French school from the end of the 18th century attributed to Hubert Robert and his workshop-Bucolic scene in a park
Canvas 81 cm by 54 cm
Old frame 90 cm by 63 cm
This superb painting was most certainly painted in the 1770s or 1780s as a whole series of representations by the artist of parks and gardens.
Hubert Robert (1733-1808)
Artist who is undoubtedly one of the main protagonists of the general renewal of landscape painting which marks the second half of the 18th century in France.
Brilliant spirit, gifted and creative artist, he manages to get into the most brilliant circles of his time, building an exemplary career in France from the Ancien Régime until the reign of Napoleon.
Trained in Rome around the middle of the century, Robert established himself on his return to Paris as an architectural painter. The philosopher Diderot immediately celebrated the poetics of the ruins of the young artist.
His production, which combines studies from nature and caprice landscapes, then offers many possibilities for confusion with that of Fragonard, of whom Robert was a friend; the Cascatelles de Tivoli (Louvre) were thus returned to Fragonard after having long passed for a Hubert Robert.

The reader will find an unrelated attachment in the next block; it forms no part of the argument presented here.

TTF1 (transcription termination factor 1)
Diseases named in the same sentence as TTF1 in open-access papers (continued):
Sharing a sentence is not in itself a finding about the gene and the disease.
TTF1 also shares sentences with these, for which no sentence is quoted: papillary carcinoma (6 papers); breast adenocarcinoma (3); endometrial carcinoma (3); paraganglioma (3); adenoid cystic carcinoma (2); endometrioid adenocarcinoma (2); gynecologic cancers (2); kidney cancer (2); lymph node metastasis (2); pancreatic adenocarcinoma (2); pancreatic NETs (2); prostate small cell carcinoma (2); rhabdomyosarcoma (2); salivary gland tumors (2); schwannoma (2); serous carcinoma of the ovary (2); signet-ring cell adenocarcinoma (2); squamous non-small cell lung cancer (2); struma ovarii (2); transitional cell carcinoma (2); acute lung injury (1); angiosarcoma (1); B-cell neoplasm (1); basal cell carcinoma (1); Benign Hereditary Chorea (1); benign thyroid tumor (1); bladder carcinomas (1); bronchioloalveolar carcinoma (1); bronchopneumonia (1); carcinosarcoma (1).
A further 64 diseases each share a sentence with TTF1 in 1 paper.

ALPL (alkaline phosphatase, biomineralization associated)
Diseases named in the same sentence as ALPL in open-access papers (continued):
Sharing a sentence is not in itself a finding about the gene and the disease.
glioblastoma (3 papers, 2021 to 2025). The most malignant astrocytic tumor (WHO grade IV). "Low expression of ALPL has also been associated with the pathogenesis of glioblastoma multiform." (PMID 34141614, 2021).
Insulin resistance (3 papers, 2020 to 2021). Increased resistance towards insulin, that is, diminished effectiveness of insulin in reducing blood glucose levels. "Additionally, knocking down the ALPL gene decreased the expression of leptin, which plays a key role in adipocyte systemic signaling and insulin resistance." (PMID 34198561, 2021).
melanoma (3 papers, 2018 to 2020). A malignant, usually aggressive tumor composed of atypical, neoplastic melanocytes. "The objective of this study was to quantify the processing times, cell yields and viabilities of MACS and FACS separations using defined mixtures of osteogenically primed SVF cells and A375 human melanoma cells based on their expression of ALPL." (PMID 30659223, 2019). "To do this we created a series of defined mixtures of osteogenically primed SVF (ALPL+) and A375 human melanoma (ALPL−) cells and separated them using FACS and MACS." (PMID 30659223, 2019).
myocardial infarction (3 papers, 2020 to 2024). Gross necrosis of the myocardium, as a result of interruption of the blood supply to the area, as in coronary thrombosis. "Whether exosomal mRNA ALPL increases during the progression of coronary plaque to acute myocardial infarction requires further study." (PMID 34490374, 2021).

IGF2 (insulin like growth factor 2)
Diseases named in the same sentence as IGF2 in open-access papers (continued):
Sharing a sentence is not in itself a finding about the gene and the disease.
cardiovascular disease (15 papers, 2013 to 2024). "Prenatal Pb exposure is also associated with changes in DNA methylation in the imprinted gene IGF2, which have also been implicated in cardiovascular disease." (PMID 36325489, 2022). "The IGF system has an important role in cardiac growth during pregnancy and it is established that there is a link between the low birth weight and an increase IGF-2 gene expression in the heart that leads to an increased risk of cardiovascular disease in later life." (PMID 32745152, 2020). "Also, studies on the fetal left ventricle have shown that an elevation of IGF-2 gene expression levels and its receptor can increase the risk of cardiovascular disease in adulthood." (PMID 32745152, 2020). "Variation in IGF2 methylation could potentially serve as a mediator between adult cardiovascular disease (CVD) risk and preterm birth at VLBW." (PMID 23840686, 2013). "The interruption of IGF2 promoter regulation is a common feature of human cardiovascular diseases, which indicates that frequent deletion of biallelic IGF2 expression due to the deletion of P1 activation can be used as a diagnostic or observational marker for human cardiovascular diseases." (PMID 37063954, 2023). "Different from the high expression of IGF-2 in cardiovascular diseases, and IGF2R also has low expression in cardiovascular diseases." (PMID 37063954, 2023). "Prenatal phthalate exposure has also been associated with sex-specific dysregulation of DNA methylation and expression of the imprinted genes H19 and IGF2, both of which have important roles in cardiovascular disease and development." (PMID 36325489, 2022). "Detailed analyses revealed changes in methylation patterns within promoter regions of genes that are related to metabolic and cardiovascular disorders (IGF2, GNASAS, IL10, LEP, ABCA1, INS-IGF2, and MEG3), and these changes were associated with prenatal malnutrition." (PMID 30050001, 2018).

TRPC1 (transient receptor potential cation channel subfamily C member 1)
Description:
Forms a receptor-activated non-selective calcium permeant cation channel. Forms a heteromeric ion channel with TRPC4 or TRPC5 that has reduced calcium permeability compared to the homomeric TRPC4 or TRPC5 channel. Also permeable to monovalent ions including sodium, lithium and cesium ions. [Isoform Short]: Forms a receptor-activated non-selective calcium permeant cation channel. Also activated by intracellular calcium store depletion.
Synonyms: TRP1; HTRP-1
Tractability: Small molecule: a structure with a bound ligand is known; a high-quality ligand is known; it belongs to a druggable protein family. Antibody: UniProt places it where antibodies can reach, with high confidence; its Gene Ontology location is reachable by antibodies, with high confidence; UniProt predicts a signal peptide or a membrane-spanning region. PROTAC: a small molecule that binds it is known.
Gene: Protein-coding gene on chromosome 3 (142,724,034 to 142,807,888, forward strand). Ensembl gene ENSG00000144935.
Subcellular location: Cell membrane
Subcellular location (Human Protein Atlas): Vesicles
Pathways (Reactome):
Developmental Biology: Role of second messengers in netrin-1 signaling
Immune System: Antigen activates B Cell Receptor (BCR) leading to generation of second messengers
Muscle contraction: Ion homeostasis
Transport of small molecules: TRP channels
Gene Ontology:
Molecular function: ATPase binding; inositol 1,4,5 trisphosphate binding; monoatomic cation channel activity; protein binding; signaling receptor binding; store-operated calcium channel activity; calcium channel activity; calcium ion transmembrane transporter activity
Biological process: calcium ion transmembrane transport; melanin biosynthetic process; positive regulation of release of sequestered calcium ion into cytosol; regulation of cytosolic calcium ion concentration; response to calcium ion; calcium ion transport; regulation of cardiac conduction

Hubert Robert, his style once found, changed little: his paintings, views of landscapes, towns or isolated monuments, real or imaginary ruins, always retain an air of poetic fantasy, a liveliness of touch, a certain vaporous character of the atmosphere, even when they have a well-defined subject. Thus the series of small views kept at the Carnavalet museum, and which make us the witness of some of the transformations of Paris in the last years of the reign of Louis XVI.
The painter gives us the sites and events in their reality or recomposed by the artist's imagination, for example the fire of the Opera at the Palais-Royal and the real state of the theater and the series of imagined Parisian monuments. in a ruined state.
To real events and representations must be added the representation of imaginary parks or rather parks imagined from those he has visited. It is a favorite subject of the artist especially in the years 1770-1780, so much so that the artist developed an original way of decorative painting in the form of imaginary gardens.
Happy in his life as in his work, Robert went through the years of the Revolution without any other inconvenience than, during the Terror, a few months of imprisonment at Sainte-Pélagie.